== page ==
“No matter how many times I say ‘thank you’ I can never give you your due,” one woman told a senior army general Thursday as he toured her frontline Mosul neighborhood.
But there is also mutual suspicion and apprehension. Faced with consistent IS bombing and shootings in recaptured areas, the military fears sympathizers and sleeper cells among the population.
“All a Daesh member has to do is take off his clothes and shave his beard and he becomes a regular citizen” said the military commander in Mosul. “That’s why we cannot drop our guard.”
The army’s security measures with the population don’t help ease any ill-feeling.
Every day, hundreds of men, women, children and elderly fleeing the city wait for hours in the biting cold by a main road outside Mosul while security officials run their names through a database for any possible IS links.
There are no chairs or benches and nothing to shelter them from rain and wind. A shortage of buses means that most of those cleared are loaded onto army trucks, where they stand with nothing to hold on except each other, to be taken to camps.
Conditions are tough for those who remain in recaptured Mosul neighborhoods as well. Piles of trash are everywhere and green sewage water runs on the side of many streets. Water and power are still out.
Some residents close off their streets with makeshift barriers against suicide car bombs, and many motorists still fly a white flag, signs of the fragile security.
Some 120,000 people have fled Mosul since the offensive began. The resources of the cash-strapped government are limited. It is trying to provide medical care, food, water and heating fuel to those staying put in the city and those who fled. But distribution has been chaotic, leaving some without, and it excludes residents of areas close to the frontline.
Mosul hospital clerk Waad Amin said he’s glad the extremists are gone. While he’s wary of the government, “No matter what, they are still better than Daesh,” he said.
But “it is so bad here, it’s beyond description,” he said of government-held parts of Mosul. The 53-year-old father of six works in a government clinic and hasn’t been paid for nearly two years.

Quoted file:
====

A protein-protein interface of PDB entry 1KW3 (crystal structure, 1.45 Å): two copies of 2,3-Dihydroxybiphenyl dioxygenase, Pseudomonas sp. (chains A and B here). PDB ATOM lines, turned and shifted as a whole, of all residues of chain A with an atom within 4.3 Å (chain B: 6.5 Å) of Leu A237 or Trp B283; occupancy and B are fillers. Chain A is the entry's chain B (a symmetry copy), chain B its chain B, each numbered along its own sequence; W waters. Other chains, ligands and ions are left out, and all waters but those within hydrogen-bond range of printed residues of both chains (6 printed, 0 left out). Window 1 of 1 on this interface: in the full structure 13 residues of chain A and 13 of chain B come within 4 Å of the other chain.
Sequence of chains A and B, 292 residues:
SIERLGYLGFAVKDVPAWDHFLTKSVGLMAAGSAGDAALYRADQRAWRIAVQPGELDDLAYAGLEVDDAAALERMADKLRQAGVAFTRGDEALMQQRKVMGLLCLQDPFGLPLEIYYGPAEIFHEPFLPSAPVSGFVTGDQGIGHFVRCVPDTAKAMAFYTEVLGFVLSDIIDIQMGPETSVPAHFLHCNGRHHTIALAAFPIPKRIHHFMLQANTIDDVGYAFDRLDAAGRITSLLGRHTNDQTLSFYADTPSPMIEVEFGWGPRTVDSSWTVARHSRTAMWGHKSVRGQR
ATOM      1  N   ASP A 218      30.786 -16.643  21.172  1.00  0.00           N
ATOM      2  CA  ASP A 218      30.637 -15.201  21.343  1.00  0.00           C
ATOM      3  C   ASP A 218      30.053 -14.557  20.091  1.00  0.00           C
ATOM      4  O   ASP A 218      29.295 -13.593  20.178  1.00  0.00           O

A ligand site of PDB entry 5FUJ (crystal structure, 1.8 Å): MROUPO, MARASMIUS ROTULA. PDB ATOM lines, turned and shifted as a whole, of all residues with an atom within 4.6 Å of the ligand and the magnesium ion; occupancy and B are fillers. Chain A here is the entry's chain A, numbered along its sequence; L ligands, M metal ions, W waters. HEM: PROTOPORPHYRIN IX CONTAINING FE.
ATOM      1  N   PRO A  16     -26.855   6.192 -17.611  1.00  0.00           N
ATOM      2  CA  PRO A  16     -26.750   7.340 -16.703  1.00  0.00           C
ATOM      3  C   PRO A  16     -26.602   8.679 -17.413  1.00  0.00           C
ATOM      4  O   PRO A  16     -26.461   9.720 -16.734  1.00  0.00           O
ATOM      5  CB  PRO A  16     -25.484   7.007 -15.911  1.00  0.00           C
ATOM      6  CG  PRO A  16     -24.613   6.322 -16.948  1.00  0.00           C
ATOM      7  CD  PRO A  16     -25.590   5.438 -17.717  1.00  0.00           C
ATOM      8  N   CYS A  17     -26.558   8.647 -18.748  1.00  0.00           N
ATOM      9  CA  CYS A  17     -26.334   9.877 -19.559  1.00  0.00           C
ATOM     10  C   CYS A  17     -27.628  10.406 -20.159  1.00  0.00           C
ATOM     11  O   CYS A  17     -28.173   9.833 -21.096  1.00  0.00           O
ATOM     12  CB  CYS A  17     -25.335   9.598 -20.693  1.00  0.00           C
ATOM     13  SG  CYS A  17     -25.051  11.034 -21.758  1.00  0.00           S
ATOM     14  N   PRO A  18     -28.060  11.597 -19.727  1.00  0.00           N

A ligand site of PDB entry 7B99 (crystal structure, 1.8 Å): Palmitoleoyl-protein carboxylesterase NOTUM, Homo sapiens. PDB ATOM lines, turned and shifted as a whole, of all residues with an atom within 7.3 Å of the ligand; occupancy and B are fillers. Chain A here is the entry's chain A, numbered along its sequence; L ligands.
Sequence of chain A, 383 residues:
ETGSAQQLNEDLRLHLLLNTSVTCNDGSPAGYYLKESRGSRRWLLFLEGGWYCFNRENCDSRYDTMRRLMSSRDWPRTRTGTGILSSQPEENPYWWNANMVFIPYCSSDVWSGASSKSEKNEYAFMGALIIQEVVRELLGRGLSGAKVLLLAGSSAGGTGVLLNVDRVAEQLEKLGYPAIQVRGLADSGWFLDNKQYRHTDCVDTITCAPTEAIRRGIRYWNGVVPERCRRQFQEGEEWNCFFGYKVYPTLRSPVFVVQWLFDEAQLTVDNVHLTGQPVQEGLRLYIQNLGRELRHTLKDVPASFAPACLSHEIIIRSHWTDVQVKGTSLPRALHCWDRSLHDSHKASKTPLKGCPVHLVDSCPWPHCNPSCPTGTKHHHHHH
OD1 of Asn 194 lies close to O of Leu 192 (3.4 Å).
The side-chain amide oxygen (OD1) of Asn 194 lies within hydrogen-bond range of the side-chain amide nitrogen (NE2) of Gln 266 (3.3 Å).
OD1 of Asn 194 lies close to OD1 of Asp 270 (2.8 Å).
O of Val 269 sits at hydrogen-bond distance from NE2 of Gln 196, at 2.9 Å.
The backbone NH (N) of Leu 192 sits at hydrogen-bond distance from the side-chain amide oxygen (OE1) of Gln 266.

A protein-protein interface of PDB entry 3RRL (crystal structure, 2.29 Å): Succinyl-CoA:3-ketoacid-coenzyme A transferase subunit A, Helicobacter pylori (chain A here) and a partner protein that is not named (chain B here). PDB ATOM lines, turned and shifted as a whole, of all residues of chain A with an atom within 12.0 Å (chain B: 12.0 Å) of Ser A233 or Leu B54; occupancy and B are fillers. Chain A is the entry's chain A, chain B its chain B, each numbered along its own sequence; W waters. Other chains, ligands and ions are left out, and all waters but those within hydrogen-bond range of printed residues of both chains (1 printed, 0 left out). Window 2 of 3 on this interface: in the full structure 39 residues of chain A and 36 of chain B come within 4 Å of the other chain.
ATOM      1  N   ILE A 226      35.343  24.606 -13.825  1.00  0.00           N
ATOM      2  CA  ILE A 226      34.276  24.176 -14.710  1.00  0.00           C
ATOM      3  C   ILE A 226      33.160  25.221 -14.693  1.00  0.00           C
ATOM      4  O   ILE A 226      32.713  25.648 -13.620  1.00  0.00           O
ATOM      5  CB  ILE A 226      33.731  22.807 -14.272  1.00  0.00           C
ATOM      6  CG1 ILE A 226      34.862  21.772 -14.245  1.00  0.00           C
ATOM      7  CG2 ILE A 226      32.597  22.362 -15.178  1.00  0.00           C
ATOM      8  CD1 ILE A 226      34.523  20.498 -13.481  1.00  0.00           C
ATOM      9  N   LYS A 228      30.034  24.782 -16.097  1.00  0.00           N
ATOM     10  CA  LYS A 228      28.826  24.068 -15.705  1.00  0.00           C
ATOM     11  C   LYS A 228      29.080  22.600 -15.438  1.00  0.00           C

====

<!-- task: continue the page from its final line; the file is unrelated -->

Amin is also worried that a wave of score-settling will break out among residents. Security forces have to keep control, but at the same time not get dragged in by informants wrongly accusing others of being IS members, he said.
“The government needs to have a security outpost in every neighborhood. If not, the situation will be very dire. They cannot leave us to kill each other, as they did before Daesh took the city.”
Mosul long had a reputation as a bastion of Islamic militancy. Before IS captured it in 2014, the group’s fighters operated freely in some areas, attacking security forces and oil facilities. Militants ran protection rackets, and local government corruption was rampant. Authorities were seen as failing to dealing effectively with criminals and militants.
Ahmed Mohammed Hussein, a 52-year-old Mosul University employee, blames those government failures for the IS takeover of the city in June 2014. It has left him bitter and suspicious ever since.
He spoke in a camp for the displaced in the northern city of Irbil, where he fled with his family. Nearby, his wife stood in line with other women to receive heating oil rations.
“If they come back and wipe away my tears, pat me on the head and help me get back my life, then they are all welcome,” he said of the government. “But they will not be welcome if it’s all going to be about marginalization again.”